Eight US States to Begin Accepting Digital Driving Licenses


Tech giant Apple has announced that eight US states will start accepting driver’s licenses and other state IDs that are stored on iPhones and Apple Watch.

Arizona and Georgia will be the first states to allow their residents to use this system, and will be followed by Connecticut, Iowa, Kentucky, Maryland, Oklahoma and Utah.

The first locations to accept IDs that are stored in iPhone Wallets will be select airport security checkpoints and lanes run by the Transportation Security Administration (TSA). Unlike in other countries, where a passport is widely used to travel by air, Americans usually only require some form of state ID to travel by air domestically.

Apple said it has introduced new security features that mean users do not need to unlock or physically handover their phones to police of security officials, helping allay privacy concerns. The company stated: “Only after authorizing with Face ID or Touch ID is the requested identity information released from their device, which ensures that just the required information is shared and only the person who added the driver’s license or state ID to the device can present it. Users do not need to unlock, show or hand over their device to present their ID.”

Apple added that the iPhone Wallet is a more secure method of storing and presenting ID compared to a physical wallet, as the person’s identity data is encrypted and the use of biometric authentication ensures only the person who added the ID to Wallet can view it.

Jennifer Bailey, Apple’s vice president of Apple Pay and Apple Wallet, commented: “The addition of driver’s licenses and state IDs to Apple Wallet is an important step in our vision of replacing the physical wallet with a secure and easy-to-use mobile wallet.

“We are excited that the TSA and so many states are already on board to help bring this to life for travelers across the country using only their iPhone and Apple Watch, and we are already in discussions with many more states as we’re working to offer this nationwide in the future.”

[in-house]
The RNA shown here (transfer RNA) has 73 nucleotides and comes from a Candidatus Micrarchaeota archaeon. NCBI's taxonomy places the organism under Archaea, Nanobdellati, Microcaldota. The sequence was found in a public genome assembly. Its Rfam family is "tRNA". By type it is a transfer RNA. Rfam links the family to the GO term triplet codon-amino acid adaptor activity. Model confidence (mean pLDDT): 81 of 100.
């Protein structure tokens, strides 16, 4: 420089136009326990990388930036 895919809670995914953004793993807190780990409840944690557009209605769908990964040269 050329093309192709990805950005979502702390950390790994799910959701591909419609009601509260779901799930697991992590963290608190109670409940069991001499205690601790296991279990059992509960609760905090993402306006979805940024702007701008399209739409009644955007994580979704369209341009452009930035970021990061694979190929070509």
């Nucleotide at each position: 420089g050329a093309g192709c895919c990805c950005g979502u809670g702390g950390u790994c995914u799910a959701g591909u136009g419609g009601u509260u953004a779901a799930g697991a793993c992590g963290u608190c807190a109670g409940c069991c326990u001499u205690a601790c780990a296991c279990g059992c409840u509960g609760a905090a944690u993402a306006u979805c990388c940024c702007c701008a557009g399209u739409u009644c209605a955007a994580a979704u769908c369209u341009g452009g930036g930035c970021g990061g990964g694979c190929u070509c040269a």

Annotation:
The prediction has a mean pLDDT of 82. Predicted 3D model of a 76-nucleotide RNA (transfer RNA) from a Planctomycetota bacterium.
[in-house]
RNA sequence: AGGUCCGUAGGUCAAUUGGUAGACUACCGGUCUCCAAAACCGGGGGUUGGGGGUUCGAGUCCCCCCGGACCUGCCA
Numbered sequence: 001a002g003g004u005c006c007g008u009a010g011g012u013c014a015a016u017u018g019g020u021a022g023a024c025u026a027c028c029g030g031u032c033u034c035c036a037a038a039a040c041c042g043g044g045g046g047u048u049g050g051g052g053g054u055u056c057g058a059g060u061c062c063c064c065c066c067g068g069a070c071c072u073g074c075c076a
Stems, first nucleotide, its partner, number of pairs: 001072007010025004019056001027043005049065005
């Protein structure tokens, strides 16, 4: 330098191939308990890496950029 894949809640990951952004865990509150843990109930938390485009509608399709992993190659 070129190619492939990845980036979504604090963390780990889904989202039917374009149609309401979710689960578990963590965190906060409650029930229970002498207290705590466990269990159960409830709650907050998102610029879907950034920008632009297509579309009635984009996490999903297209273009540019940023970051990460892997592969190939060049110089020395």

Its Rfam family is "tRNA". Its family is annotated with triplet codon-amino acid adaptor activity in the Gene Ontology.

Nevertheless, there are security concerns around having so much sensitive information stored on a single device. Ashutosh Rana, senior security consultant at the Synopsys Software Integrity Group, said “Applications such as Apple Pay, Apple Wallet and Samsung Pay are already being used to store sensitive information, namely credit card information and personally identifiable information in the form of event tickets or membership cards. It doesn’t surprise me that such technologies will be used to store drivers’ licenses and ID cards. This will provide a quick and convenient user experience on the one hand. Then again, it may also make the security of the mobile device itself even more critical as it’s essentially a one-stop shop for malicious actors. The scale of such applications are increasing, and therefore so too should the security of mobile devices and supporting frameworks.”

Civil liberties campaigners have also expressed fears over the shift to digital IDs, demonstrated by the recent debate surrounding vaccine passports. In regard to the use of mobile driver’s licenses, Digital Rights group, Electronic Frontier Foundation, recently wrote: “Designed wrong, it might be a big step towards national identification, in which every time we walk through a door or buy coffee, a record of the event is collected and aggregated. Also, any system that privileges digital identification over traditional forms will disadvantage people already at society’s margins.”

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